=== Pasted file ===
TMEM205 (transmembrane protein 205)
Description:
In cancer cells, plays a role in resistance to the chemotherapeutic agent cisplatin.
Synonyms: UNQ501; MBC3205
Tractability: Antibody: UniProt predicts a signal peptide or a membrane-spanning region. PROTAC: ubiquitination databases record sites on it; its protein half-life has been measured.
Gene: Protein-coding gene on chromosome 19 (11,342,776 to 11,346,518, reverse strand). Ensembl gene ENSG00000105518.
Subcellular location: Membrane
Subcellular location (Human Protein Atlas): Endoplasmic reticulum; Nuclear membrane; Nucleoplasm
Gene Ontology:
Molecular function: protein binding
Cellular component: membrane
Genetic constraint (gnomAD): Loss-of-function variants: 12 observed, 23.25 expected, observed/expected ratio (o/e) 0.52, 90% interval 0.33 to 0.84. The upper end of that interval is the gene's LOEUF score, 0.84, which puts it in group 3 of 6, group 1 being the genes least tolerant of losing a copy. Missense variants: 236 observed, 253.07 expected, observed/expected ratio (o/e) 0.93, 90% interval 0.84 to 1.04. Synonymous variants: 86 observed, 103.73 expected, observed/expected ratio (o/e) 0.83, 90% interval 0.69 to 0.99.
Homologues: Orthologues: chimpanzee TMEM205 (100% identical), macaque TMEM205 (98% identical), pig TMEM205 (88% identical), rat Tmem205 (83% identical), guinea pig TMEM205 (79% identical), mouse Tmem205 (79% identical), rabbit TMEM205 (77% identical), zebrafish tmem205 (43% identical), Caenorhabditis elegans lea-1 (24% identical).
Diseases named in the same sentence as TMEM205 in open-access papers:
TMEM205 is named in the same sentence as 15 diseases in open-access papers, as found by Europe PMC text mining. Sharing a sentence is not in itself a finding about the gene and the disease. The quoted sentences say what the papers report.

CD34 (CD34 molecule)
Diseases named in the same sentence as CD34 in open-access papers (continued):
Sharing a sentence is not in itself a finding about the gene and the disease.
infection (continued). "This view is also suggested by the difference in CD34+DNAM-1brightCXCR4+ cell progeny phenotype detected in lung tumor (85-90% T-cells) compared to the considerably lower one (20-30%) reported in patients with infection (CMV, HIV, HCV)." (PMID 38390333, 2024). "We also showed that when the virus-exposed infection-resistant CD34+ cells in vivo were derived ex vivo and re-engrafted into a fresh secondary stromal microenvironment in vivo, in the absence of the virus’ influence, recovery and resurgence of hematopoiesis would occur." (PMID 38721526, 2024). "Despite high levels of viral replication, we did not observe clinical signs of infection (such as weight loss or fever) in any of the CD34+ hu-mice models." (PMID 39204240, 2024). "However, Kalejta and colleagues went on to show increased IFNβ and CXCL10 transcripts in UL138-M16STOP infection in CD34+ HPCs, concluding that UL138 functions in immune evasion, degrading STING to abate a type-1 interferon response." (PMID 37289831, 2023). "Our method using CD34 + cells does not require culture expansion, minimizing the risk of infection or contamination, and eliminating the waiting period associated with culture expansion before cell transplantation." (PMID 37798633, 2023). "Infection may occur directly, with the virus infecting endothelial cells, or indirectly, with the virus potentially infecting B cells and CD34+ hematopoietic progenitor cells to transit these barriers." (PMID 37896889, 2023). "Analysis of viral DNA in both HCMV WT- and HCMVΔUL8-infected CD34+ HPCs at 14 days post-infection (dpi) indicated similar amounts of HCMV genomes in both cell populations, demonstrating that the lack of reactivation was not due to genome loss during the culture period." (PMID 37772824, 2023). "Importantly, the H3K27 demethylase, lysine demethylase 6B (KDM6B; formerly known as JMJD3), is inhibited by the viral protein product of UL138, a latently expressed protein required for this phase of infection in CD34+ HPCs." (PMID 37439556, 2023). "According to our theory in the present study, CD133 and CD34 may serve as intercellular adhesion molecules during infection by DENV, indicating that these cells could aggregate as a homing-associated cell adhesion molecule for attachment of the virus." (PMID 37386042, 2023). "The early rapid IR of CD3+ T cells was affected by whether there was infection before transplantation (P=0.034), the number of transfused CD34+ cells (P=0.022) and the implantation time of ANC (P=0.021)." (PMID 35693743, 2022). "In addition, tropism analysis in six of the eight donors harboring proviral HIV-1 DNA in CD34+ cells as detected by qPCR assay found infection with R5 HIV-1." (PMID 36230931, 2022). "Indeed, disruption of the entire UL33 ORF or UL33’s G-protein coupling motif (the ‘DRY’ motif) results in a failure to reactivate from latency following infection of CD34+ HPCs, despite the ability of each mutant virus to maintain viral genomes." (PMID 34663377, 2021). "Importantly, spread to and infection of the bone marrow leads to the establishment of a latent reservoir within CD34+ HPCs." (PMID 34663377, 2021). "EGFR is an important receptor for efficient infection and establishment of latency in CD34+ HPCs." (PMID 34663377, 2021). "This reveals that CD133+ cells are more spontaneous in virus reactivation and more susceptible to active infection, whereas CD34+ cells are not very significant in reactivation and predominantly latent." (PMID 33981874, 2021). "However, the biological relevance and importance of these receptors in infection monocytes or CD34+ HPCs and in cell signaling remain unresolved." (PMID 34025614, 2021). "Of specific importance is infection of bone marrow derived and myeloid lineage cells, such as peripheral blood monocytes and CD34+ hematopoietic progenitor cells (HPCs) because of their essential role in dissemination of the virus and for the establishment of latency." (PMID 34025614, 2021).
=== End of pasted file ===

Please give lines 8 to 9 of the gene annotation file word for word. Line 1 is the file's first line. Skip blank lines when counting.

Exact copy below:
Subcellular location (Human Protein Atlas): Endoplasmic reticulum; Nuclear membrane; Nucleoplasm
Gene Ontology: